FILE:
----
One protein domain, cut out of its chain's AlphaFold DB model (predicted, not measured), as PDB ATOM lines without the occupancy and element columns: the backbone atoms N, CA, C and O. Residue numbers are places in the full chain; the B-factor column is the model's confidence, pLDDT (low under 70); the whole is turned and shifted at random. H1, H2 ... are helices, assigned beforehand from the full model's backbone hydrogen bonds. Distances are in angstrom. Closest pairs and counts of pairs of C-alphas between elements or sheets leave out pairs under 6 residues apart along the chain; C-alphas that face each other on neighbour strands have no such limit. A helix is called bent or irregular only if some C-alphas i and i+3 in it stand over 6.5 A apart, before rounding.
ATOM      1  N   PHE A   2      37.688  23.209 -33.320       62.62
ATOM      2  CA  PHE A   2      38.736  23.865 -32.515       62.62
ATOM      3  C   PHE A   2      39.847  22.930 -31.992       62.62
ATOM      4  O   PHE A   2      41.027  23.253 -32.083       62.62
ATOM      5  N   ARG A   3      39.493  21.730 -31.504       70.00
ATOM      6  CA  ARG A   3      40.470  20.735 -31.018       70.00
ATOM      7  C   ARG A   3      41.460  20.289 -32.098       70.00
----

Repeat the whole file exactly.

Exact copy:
One protein domain, cut out of its chain's AlphaFold DB model (predicted, not measured), as PDB ATOM lines without the occupancy and element columns: the backbone atoms N, CA, C and O. Residue numbers are places in the full chain; the B-factor column is the model's confidence, pLDDT (low under 70); the whole is turned and shifted at random. H1, H2 ... are helices, assigned beforehand from the full model's backbone hydrogen bonds. Distances are in angstrom. Closest pairs and counts of pairs of C-alphas between elements or sheets leave out pairs under 6 residues apart along the chain; C-alphas that face each other on neighbour strands have no such limit. A helix is called bent or irregular only if some C-alphas i and i+3 in it stand over 6.5 A apart, before rounding.
ATOM      1  N   PHE A   2      37.688  23.209 -33.320       62.62
ATOM      2  CA  PHE A   2      38.736  23.865 -32.515       62.62
ATOM      3  C   PHE A   2      39.847  22.930 -31.992       62.62
ATOM      4  O   PHE A   2      41.027  23.253 -32.083       62.62
ATOM      5  N   ARG A   3      39.493  21.730 -31.504       70.00
ATOM      6  CA  ARG A   3      40.470  20.735 -31.018       70.00
ATOM      7  C   ARG A   3      41.460  20.289 -32.098       70.00